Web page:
FOR IMMEDIATE RELEASE
The Cabbage Patch Settlement House
Cabbage Patch Settlement House Fully Funds $6.2 Million Capital Campaign
100+ year old organization secures gifts and pledges sufficient to avoid long-term debt
Louisville, KY (January 30, 2013)— The Cabbage Patch Settlement House has fully funded a $6.2 million capital campaign that added 19,000 square feet and updated 10,000 square feet of existing program space at the organization’s location on South Sixth Street. The Room to Grow Campaign received major support from the James Graham Brown Foundation, which contributed $1.1 million—including a recent $300,000 challenge grant which helped Cabbage Patch reach its goal. Other major support came from the Lift a Life Foundation and the Gheens Foundation, along with 509 individuals and organizations.
“We are humbled and energized by the generosity of our faithful donors and the community. We have avoided long-term debt while improving programs and services for those we serve,” said Rev. Tracy Holladay, Executive Director of The Cabbage Patch Settlement House. “The Cabbage Patch is positioned to make a profound impact on the lives of at-risk children and families for the next 100 years.”
The new and improved Cabbage Patch re-opened to the public in late 2009 with marked increases in attendance and participation. Additions and improvements to the grounds include a dedicated reading room, wellness center, classroom and program spaces, renovated gym with movable divider walls, and elevators and ramps to make the building accessible to persons with limited mobility.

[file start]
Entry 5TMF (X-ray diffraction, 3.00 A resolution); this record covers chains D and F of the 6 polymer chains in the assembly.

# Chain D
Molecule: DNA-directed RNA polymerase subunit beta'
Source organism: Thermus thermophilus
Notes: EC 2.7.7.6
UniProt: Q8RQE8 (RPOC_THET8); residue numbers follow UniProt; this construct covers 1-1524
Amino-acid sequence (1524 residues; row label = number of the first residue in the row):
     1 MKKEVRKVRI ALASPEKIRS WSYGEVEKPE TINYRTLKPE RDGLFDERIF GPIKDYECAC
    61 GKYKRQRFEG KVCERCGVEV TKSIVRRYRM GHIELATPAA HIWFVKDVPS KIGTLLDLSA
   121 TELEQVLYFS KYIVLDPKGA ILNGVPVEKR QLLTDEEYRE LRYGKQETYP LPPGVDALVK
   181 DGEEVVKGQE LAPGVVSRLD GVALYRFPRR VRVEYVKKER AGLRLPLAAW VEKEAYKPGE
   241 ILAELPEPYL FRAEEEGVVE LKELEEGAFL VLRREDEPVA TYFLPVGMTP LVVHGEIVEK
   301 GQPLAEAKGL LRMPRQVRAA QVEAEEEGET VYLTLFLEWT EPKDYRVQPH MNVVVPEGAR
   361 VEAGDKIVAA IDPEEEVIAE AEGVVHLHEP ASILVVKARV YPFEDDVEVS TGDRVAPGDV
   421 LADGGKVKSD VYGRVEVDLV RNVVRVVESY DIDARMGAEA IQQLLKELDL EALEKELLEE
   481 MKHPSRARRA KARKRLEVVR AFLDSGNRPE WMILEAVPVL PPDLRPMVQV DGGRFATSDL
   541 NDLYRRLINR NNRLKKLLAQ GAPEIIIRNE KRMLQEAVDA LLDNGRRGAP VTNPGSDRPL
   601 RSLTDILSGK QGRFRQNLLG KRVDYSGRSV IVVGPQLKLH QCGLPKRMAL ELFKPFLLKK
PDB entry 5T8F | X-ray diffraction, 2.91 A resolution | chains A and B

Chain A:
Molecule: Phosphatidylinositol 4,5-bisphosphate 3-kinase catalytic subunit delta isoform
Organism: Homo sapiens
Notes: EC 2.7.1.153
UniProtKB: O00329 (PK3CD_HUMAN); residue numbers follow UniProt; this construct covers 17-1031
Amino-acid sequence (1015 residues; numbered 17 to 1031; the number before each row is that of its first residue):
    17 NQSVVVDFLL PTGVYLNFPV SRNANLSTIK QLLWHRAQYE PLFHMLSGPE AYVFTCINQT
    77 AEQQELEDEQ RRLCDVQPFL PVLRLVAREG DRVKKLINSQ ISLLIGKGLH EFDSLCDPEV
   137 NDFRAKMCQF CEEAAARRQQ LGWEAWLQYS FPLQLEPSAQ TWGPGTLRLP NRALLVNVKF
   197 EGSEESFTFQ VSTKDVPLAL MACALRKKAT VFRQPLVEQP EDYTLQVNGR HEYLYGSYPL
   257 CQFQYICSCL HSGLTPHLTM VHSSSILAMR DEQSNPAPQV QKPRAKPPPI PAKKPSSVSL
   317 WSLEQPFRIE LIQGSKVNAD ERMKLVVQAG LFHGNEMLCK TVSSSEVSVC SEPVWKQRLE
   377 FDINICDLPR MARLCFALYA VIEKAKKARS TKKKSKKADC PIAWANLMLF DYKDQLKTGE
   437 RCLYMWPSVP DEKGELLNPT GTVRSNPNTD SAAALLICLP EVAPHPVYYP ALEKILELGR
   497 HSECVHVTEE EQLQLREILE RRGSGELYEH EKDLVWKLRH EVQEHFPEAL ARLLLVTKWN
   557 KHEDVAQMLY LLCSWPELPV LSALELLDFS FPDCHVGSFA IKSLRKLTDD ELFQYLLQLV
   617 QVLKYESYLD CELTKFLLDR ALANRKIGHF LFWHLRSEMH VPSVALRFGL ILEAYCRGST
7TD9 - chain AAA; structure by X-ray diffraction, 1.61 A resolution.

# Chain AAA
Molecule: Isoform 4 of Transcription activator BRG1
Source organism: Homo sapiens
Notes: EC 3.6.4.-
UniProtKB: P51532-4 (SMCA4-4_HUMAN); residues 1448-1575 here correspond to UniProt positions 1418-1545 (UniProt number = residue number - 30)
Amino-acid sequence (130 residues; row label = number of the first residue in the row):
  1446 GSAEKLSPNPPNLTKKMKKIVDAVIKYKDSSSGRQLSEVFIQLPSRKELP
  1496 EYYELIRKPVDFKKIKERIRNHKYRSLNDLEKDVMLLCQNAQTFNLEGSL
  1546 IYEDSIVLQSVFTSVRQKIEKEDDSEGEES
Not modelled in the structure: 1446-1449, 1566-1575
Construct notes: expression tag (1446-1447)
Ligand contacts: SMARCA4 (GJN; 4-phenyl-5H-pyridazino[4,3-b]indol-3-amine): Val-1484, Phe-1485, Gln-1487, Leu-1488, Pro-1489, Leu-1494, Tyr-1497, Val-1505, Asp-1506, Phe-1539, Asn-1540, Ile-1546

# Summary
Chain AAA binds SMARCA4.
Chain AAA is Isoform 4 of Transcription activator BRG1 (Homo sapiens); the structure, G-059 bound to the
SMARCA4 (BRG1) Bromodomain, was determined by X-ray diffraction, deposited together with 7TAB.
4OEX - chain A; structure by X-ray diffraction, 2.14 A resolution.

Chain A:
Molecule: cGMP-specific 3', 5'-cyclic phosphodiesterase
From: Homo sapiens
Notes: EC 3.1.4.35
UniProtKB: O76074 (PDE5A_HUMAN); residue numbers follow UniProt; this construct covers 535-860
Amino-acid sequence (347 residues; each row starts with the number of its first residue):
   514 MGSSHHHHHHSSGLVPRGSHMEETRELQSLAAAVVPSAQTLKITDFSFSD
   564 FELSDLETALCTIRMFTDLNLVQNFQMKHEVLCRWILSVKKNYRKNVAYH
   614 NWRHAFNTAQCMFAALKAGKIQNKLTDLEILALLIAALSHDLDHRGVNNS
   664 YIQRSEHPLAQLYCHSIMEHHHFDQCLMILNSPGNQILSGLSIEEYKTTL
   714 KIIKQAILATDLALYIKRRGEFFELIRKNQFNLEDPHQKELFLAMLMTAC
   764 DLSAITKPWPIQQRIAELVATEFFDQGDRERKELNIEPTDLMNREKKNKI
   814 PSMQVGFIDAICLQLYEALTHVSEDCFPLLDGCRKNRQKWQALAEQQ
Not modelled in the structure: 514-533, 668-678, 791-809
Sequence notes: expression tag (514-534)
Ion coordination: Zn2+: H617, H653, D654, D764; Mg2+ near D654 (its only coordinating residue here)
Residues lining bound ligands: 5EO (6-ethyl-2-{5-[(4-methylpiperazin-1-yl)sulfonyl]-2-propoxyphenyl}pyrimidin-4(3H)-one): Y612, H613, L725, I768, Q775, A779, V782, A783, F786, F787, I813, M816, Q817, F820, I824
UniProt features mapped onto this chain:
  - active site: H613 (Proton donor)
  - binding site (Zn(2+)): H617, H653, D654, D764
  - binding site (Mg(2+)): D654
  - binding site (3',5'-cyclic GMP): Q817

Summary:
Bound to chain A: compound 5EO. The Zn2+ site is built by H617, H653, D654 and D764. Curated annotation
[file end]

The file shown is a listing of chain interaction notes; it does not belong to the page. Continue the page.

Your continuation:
“We are proud to support organizations that have a positive impact on our community. The Cabbage Patch now has up-to-date facilities and can offer more opportunities to at-risk children; giving them a place where they can build healthy relationships, learn important values, and expand their horizons. During the school year about 100 different children attend their programs daily. In the summer, it’s about 150 children a day,” said Mason Rummel, president of the James Graham Brown Foundation. “We’re proud to see Cabbage Patch’s growth and be a part of this much needed expansion for their organization.”
The Cabbage Patch Settlement House has served at risk-children and families in the Louisville community since 1910. Annually 1,000 to 1,200 children and youth (ages 8 through college) and their families participate in Youth Development/Recreation and Educational Opportunities programs as well as Counseling and Family Services.